Bretton Woods and the Growth of the Eurodollar Market
As World War II raged on, delegates from 44 Allied nations gathered at a hotel in Bretton Woods, N. H., to lay out foundations for the reconstruction of the international financial system. The hope was to prevent a repetition of competitive devaluations in the 1930s and to create a stable economic and financial environment for nations to operate in. This resulted in an agreement for countries to fix their exchange rates to the U.S. dollar and the U.S. to peg the dollar to gold.
The fixed exchange rate system constrained the economic policies of many nations, causing policymakers to adopt capital/exchange control measures to keep their monetary autonomy. However, the control measures were not always effective and economic agents around the world began to find loopholes in the system. Among these was the emergence of the eurodollar market: a market for short-term deposits denominated in U.S. dollars at banks outside U.S. territory (PDF), particularly in London.
The Origins and the Spread of the Eurodollar Market
Although there are many possible factors that contributed to the development of the eurodollar market, numerous accounts cited exchange controls implemented by the U.K. in 1957 as the earliest impetus for this development. In response to a potential drain on reserves caused by higher inflation and the Suez crisis, the British government placed severe restrictions (PDF) on sterling credits to nonresidents and banned the use of sterling to finance third-party transactions. To circumvent this issue, the London banks started using dollar deposits as credit instruments for nonresidents.
Another possible factor that drove the demand for dollar deposits was profitable investment opportunities in the U.K. and the financial innovation that followed. During the period of tight monetary policy in the U.K., Midland Bank was able to seek funds denominated in dollar to obtain sterling at a lower interest rate. The bank had bid 30-day dollar-denominated deposits at an interest rate (1.875%) that was higher than the maximum payable under Regulation Q in the U.S., sold these dollars spot for sterling and bought dollars back at a premium of 2.125%. This method helped the bank obtain sterling at the rate of 4% during a time when Bank Rate was 4.5%, according to a 1998 article by Catherine R. Schenk. With tight monetary policy, relatively relaxed controls on the forward exchange market and opportunities for profitable interest arbitrage, the eurodollar market began to expand rapidly.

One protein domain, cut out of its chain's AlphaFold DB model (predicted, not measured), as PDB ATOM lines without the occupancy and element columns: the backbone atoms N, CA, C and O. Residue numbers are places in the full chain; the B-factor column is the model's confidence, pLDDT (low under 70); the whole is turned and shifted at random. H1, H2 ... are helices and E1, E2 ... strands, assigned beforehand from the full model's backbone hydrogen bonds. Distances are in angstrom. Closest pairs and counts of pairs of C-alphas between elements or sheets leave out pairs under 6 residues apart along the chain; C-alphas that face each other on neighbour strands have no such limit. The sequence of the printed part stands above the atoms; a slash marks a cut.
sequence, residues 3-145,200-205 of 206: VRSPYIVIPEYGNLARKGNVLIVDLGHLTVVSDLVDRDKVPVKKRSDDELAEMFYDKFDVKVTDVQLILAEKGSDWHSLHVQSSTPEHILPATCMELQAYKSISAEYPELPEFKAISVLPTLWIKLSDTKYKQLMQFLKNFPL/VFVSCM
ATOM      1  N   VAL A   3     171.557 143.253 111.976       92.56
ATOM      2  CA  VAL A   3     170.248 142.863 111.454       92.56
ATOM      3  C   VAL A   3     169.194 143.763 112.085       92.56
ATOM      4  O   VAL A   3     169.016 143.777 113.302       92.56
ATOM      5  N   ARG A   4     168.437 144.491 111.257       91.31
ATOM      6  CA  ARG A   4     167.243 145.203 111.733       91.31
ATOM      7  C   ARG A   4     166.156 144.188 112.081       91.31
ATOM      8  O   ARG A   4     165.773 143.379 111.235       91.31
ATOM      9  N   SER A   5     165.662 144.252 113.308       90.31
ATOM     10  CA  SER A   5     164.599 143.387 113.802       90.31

Rapid Growth in the Eurodollar
The figure below shows the estimated size of the eurodollar market during the heyday of the Bretton Woods era.
Net Size in the Eurodollar Market
SOURCES: Bank for International Settlements annual reports, FRED and authors’ calculations.
NOTES: The figures are based on the dollar liabilities reported by the banks of the eight reporting European countries (Belgium, France, Germany, Italy, Netherlands, Sweden, Switzerland and the U.K.) vis-à-vis banks and nonbank residents outside their own area and vis-à-vis nonbank residents inside the reporting area. For more information, see the BIS annual report (PDF) for 1969.
We can see that from 1964 to 1969, the estimated market size of eurodollar market grew over 252% from $75 billion of 2020 dollars to $264 billion. As the U.S. administration tried to control the outflow of dollars, multinational corporations, eager to find profitable usage of their surplus dollar balances, and banks, equally eager to accommodate demand, found way to get around the controls.
Following its emergence, the eurodollar market played a big role in the Bretton Woods system and also its breakdown and eventual demise in the early 1970s.